or you may be sleeping excessively (hypersomnia).. and this is why a medical evaluation is so important.. most are the result of temporary anxiety or depression or a more pronounced depression. that these may also be symptoms of other diseases. If it is determined that the underlying source of your chronic tension-type headache is depression. the . Changes in sleep patterns If your headaches are related to anxiety.. Remember. or poor memory .. though. Physical and Environmental Causes Poor posture... Shortness of breath Constipation Nausea Weight loss Ongoing fatigue Decreased sexual drive Palpitations Dizziness Unexpected crying Menstrual changes .feeling anxious or are in a state of depression. indecisiveness. particularly cervical arthritis Abnormalities in neck muscles. for each person.. bones or discs Eye strain caused when one eye is compensating for another eye’s weakness Misalignment of teeth or jaws Noise or lighting While a physical problem can precipitate a chronic tension-type headache. you can find relief. no interest in life.... Emotional Symptoms Associated with Depression Many people who cope with chronic tension-type headaches associated with depression also describe other feelings and symptoms: Feelings of guilt Hopelessness Unworthiness Fear of mental or physical disease or death Poor concentration. awaken before you wanted to in the morning. Precipitating Factors Many things can contribute to a tension-type headache. or cramps from assuming an unnatural head or neck position for long periods of time Arthritis... And.. then you may have trouble falling asleep or you may suffer from insomnia. Early morning/late day occurrence. once you recognize the source of your emotional concerns. then you may also be experiencing one or more of the following symptoms. then you may awaken frequently during the night.. You may awaken to a headache or find it occurring just when you think you are leaving the stress behind. but. close work under poor lighting conditions. little ambition. If your headaches are associated with depression.
such as biofeedback or relaxation exercises. NSAIDs (Nonsteroidal Anti-inflammatory Agents) Fenoprofen Flurbiprofen Ketoprofen Naproxen Nabumetone Oxaprozine Antidepressants -. and learning self-help measures. and the effect they have on your job and lifestyle may be depressing you. avoiding or minimizing the causes. Emotional Factors Job Conflicts and Family Relationships You may be experiencing difficulties at work or in your personal life. you may believe you have adapted to a distressing or aggravating situation and are not totally aware of how much it has actually affected you. instead. Finally. and you should discuss them with your doctor.Tricyclics (sedating) Amitriptyline Doxepin . This can be diagnosed and managed through medical attention.and thus the headache -. despair or grief. Depression There are different types of depression and one of them is what physicians refer to as "reactive depression." For example.. Preventive Treatment/Chronic Headaches As you review these. You may be taking a medication and you did not realize that one of its side effects is depression... And. the actual illness itself.situation that induced or caused the depression -.may be different. the depression may not be the result of external events or medications and may. If your doctor suggests medications. Thus.. anxiety. be caused by an underlying psychological illness or biochemical depression... Your headache is alerting you to a problem that deserves medical attention. you may be coping with and reacting to a significant physical illness or disability. . you should realize that they may take several weeks to become effective and they can have side effects..Tricyclics (non-sedating) Protriptyline Desipramine Antidepressants -... Grief If someone close to you is ill or has died. remember that all medications have side effects. you must be patient and cooperate with your doctor to find the optimal treatment.... like many people.. Prevention includes taking prescribed medications. Grief frequently precipitates chronic headaches. the associated psychological feelings.. your headache may be related to sadness. Treatments There are two goals when treating any type of headache: prevent future attacks. abort or relieve current pain.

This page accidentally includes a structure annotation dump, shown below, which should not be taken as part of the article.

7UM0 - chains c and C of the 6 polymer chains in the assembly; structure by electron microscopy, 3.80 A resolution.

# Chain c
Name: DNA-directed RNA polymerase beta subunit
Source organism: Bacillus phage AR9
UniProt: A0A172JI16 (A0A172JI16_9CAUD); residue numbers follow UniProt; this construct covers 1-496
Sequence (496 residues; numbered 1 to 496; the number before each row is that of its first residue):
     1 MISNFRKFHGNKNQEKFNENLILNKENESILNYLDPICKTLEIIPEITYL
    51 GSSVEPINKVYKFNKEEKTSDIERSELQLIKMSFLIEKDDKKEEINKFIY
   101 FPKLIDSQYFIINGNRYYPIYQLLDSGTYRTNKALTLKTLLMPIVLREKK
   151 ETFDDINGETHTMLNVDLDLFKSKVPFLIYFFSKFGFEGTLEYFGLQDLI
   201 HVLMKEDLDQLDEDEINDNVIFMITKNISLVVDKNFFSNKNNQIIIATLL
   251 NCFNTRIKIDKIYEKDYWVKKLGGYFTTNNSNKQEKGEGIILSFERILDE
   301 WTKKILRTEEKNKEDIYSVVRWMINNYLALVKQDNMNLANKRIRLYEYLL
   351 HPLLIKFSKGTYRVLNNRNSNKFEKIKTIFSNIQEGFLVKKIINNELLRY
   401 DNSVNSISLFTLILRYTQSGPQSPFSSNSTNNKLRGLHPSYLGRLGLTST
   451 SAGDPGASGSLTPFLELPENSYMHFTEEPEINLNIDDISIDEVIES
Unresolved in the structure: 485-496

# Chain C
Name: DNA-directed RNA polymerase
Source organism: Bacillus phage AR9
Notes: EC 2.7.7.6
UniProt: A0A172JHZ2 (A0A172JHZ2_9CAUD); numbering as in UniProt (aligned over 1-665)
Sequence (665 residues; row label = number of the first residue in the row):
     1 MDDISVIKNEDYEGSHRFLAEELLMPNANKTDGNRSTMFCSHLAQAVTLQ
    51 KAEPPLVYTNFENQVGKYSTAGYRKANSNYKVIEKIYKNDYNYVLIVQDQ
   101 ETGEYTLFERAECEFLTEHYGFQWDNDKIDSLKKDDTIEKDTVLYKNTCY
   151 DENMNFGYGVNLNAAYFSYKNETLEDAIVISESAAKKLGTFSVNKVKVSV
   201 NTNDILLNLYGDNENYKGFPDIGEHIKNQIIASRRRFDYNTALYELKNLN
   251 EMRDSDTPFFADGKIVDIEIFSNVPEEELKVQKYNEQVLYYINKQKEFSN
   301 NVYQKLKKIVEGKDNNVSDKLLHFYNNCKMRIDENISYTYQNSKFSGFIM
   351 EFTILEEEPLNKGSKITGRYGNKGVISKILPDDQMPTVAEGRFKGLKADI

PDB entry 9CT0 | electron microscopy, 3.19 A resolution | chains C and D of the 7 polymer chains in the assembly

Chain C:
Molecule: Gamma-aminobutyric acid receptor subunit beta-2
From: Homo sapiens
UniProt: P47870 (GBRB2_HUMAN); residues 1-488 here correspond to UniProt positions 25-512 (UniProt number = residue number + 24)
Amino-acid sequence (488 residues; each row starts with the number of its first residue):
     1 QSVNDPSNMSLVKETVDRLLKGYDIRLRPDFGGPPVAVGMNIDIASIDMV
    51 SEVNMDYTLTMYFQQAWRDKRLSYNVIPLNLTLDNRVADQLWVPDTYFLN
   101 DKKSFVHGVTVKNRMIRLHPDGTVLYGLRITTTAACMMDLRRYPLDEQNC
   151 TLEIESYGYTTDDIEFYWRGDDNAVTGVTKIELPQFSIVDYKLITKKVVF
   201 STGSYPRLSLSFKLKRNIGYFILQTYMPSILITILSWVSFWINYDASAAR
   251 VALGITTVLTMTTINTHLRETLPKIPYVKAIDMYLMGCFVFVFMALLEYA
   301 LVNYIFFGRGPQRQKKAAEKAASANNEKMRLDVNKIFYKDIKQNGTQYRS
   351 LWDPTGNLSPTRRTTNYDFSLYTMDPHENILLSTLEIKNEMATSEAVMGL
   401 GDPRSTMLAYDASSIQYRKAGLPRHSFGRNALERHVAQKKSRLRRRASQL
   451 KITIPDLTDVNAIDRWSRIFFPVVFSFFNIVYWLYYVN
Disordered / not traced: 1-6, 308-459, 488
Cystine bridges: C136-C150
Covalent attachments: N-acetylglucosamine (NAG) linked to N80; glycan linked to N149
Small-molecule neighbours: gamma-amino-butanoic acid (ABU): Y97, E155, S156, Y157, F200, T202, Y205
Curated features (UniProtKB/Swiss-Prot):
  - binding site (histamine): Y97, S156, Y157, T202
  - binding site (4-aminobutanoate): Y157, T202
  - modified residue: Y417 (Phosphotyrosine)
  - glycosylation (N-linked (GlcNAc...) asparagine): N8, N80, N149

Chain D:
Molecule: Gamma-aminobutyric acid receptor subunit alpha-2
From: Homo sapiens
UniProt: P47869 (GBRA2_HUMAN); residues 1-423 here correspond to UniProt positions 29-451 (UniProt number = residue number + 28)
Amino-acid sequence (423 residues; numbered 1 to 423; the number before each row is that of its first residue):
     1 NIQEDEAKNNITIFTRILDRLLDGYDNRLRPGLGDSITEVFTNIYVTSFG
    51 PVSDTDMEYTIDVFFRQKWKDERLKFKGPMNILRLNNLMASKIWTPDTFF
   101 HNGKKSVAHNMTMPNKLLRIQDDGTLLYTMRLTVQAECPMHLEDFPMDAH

these are discussed separately after the next section on migraine headaches.Nortriptyline Imipramine Serotonin Reuptake Inhibitors These antidepressants act only on the neurotransmitter serotonin. a subject that is addressed in our Web Site section. Ibuprofen Diclofenac Ketorolac Flurbiprofen Meclofenate Muscle Relaxants/Analgesics Carisoprodol Orphenadrine citrate Chlorzoxazone Methocarbamol Cyclobenzaprine HCL Metaxalone Baclofen Other Isometheptene mucate-Dichloralphenazone-Acetaminophen combinations Self-Help Therapies: Chronic Tension-Type and Migraine Headaches Your doctor may suggest self-help measures for your headache. "Other Types of Headaches: Rebound. beyond the labeling instructions and doctor’s prescription. . Fluoxetine Sertraline Paroxetine Nefazodone Venlafazine Citalopram Escitalopram Others Trazodone Bupropion Phenelzine (MAOI — Monoamine Oxidase Inhibitor) Abortive Treatment/Chronic Headaches All over-the-counter and prescription medications can have side effects. Over-using medications." NSAIDs (Nonsteroidal Anti-inflammatory Agents). can lead to dependence and rebound headaches.